Screening competition and cross-feeding interactions during utilization of human milk oligosaccharides by gut microbes

Figure 6. Carbohydrate analysis of B. breve I1-B. longum M12 interaction. TLC plates display standards, negative controls, and carbohydrate intake at 0, 24, and 48 h of the assay. (A) B. breve I1 monoculture; (B) B. breve I1 co-culture; (C) B. longum M12 monoculture; and (D) B. longum M12 co-culture. B. breve I1 was cultured in the bottom well, and B. longum M12 was cultured in the Transwell upper insert. LNnT: Lacto-N-neotetraose; LNT: lacto-N-tetraose; TLC: thin-layer chromatography; 2’-FL: 2’-fucosyllactose; 3’-SL: 3’-sialyllactose.


Through resource sharing, Bifidobacterium species can metabolize fucosylated, sialylated, and neutral HMOs, which may contribute significantly to the assembly of the infant gut microbiome. In this study, we screened for cooperation and competition interactions between infant-gut-associated microorganisms, especially Bifidobacterium, using an unconventional method. These results indicate that through simpler experimental analysis, complex interactions of mainly Bifidobacterium spp. can compete or cross-feed on specific HMOs.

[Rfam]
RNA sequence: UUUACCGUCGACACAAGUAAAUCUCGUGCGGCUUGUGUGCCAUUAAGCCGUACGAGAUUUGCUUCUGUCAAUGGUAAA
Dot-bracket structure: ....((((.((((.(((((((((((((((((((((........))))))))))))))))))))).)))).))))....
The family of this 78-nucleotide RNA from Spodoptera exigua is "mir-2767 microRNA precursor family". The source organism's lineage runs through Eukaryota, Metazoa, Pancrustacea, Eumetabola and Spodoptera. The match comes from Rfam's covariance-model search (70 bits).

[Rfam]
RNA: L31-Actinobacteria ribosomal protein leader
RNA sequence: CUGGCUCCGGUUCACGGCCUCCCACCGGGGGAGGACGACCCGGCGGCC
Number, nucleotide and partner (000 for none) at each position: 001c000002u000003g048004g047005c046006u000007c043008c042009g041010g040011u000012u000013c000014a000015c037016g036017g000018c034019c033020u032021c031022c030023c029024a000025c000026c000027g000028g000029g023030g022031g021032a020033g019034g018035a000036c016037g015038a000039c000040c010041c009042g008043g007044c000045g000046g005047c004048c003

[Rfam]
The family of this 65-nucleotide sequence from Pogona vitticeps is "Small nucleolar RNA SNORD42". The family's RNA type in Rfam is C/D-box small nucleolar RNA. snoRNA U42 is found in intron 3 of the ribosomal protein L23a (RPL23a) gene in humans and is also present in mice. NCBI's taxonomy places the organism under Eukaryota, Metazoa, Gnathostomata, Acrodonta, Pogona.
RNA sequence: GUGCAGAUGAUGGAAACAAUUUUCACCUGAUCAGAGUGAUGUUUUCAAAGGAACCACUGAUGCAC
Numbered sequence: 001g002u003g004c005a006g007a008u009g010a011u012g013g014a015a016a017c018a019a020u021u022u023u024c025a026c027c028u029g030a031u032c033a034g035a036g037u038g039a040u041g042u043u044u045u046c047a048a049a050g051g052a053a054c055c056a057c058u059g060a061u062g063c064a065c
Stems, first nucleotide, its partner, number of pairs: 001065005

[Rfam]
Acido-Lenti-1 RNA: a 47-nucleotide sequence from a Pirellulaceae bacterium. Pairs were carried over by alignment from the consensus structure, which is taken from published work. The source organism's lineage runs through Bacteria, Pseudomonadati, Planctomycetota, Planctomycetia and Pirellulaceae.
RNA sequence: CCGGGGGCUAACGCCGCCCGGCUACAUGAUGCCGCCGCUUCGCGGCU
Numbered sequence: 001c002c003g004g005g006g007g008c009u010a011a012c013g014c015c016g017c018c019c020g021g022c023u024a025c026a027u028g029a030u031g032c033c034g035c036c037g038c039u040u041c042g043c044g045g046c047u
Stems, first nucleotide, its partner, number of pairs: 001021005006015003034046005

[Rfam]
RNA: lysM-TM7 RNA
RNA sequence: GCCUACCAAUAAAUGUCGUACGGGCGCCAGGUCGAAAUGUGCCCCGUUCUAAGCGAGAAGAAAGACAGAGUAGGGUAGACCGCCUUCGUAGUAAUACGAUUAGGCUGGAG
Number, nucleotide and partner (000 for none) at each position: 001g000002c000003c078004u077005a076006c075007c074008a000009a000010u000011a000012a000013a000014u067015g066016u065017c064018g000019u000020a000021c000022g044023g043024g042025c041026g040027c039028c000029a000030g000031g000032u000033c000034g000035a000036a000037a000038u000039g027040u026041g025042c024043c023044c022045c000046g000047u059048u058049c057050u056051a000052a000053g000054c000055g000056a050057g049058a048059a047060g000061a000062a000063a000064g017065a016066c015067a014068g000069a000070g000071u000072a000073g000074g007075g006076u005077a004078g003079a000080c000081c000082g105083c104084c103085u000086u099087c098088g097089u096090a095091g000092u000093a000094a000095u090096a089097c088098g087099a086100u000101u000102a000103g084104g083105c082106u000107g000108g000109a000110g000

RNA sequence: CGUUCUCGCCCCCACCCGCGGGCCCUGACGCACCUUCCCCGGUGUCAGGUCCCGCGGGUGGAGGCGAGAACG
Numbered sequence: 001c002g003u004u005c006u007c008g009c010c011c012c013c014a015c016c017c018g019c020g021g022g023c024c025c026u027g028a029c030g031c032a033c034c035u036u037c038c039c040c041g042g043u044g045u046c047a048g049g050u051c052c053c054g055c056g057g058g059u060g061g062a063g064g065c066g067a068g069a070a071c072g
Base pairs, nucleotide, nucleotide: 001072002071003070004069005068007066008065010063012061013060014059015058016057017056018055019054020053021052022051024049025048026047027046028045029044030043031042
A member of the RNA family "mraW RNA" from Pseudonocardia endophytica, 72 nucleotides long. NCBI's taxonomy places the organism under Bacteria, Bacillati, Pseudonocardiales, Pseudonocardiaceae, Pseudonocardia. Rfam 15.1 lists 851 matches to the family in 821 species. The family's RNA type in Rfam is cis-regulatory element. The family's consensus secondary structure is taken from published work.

B. bifidum and B. infantis are two of the most studied microorganisms regarding the utilization of HMOs. The use of extracellular enzymes and the unique import of a few HMO degradation products in the case of B. bifidum markedly differs from the intracellular fermentation of most HMOs by B. infantis[36,37]. These mechanisms are thought to be due to the higher energy cost of B. infantis in terms of multiple glycolytic enzymes, transporters, and primary degrader pathways, compared to the more targeted strategy of B. bifidum. These strategies also have consequences at the community level, where these and other results support the partial degradation of HMO by B. bifidum, leaving multiple degradation products that can be used by secondary degraders. In contrast, B. infantis does not allow major cross-feeding interactions with other microbes[18,38].